Problem Solving Can Be Tricky. A Situational Existentialist Story.
| A Text-Message
I got a Text-Message from my wife. It said: "We have text messaging now. Call me back."
I am very surprised. I have never received a Text-Message before -- Or sent one. When we finally got a Cell-Phone plan, we didn't get text-messaging, because we knew we would never use it, or need it for anything. We were of the opinion that life was entirely too complicated, and that technology was just making it more so. I was even annoyed when my wife decided to get Cell-Phones.
I have been doing a lot of traveling lately, and I will admit that my Cell-Phone has come in handy a few times, but now, this! I'm not sure how I'm going to cope with this! Text-Messaging, of all things.
Well, my first message says, "We have text messaging now. Call me back", so I suppose I should. Luckily it says, call me back, and not text me back. I have no idea how to send a text message.
I'm currently on a pleasure trip in a small town that I've never been to before. I have come here on the bus and I'm trying to find the hotel where my wife made a reservation for me.
I seem to be developing cognitive difficulties. I haven't told anyone about it yet. I've been coming up with little coping mechanisms, little hints that remind me what I'm supposed to be doing.
Now, I have to get that paper out of my pocket, with the address of the hotel on it. That Text-Message has distracted me. I forget that my Cell-Phone is in my hand, and when I slide my hand into my pocket, my Cell-Phone slides out of my hand and lands on the sidewalk. I pick up my Cell-Phone and look at it. It doesn't appear to be broken. I flip it open and look at the blank screen. Maybe it is broken. Nope. I forgot I turned it off. I push the button that turns it on and the screen lights up. Whew, I say to myself. I don't know what I would have done if my Cell-Phone was broken.
Now, I remember I was going to call my wife and find out about this Text-Messaging predicament, so I sit down on a nearby bench and punch in the number. This is a very comfortable seeming little town, I think to myself. Blue Sky - Not too warm - not too cold. Friendly people around. I can tell at least some of them are friendly, because they nod and smile, when I nod and smile at them. Some don't though, but that may be because they haven't noticed me smiling and nodding at them. Some kids on skate-boards. Some dogs, some birds, and a cat over there watching me.
I look at the phone in my hand and realize it's not doing anything. Maybe it rang and my wife picked it up and said, Hello?, and when I didn't say anything she hung up. That's probably it. She probably assumed the connection was broken and she is waiting for me to call her back. So, I punch in her number again and listen to the Cell-Phone - Nothing is happening. This is a conundrum, I think, or I'm in a quandary. Sometimes I forget the meaning of words, but I don't suppose that matters when I'm just thinking, or talking to myself; I know what I mean. As I'm looking at my Cell-Phone, trying to discover the problem, I realize there is something on the little screen. I have to turn it around just right, so the sun is hitting it just right, so I can see the little screen through the glare. "No Service Available". That's what it says.
I am just having quandaries on top of problems, like orange juice on top of cornflakes, which I don't like either. I guess I should just check into my hotel, calm down and relax, maybe take a warm bath, and determine what my problems really are. Now - If I can re-find that address - There. I yawn and stretch, making sure my Cell-Phone is securely in my pocket, and continue my stroll toward the hotel, nodding and smiling, and asking for directions.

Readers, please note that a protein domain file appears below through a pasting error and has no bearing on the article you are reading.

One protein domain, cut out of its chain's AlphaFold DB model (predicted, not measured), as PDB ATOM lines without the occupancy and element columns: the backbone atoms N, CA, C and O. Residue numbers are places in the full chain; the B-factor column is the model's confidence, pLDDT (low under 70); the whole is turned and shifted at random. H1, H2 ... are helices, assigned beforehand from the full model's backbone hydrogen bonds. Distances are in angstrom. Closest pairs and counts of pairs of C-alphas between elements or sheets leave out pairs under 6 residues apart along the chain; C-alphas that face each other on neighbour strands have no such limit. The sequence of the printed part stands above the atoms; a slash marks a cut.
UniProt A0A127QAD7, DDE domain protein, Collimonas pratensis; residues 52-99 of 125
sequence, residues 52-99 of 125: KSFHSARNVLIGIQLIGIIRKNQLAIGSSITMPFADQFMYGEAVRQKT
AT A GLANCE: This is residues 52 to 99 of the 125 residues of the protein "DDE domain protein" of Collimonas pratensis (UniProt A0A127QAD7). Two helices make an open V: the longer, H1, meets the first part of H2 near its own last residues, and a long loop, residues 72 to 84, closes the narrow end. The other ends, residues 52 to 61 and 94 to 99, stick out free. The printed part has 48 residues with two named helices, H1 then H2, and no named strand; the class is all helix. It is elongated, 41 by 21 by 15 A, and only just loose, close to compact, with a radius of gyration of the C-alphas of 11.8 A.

"I'm sorry sir, but I can't find a reservation for a, ahh, Mr.___. Do you have your confirmation number?"
"My wife made my reservation for me, over the Internet. She just gave me the address. I would have thought she would have given me a confirmation number if I was going to need a confirmation number." The lady at the reservation counter seems annoyed with me. I try to be as polite as possible. I realize I can catch more reservation ladies with honey than with vinegar. "My wife might have a confirmation number. She keeps exceptionally good records of everything she does over the internet. In fact she keeps a very good record of everything she does, period.
The reservation lady gives a vinegary sigh and speaks very slowly, as if she is talking to someone who is confused, "Can...you...contact...your...wife...and...see...if...she...has...a...confirmation...number?
"My...Cell-Phone...does...not...have...any...service." I'm becoming annoyed. A line is beginning to form behind me. Reservation Lady asks me if I will step aside, while she takes care of the other customers, and not in a very polite way. I'm tempted to demand to see the manager, or dump a pitcher or vinegar on her head, but I do as she asks. Honey doesn't work. Maybe next time I'll try agave nectar. While I'm waiting for Crabby Reservation Lady to reduce her line, it seems to be moving right along, I guess these people don't have conundrums to deal with; I decide to try calling my wife again on my Cell-Phone -- "No Service Available", but I notice that I have a new Text-Message. This one doesn't say who it's from. I find the right button to push to read the message, and I'm proud of myself for not deleting it before I can read it.
It says, "Don't you wish you knew." What the ______,___,___? I accidentally use some foul language and some people frown at me. Don't I wish I knew? It's not a question in the Text-Message, but for all I know Text-Messages don't use question marks. Don't I wish I knew what? I certainly wish I knew what is going on. Maybe that's what the Text-Message means, but who is asking the question. If it is a question. I almost wish I knew how to text back, "YES".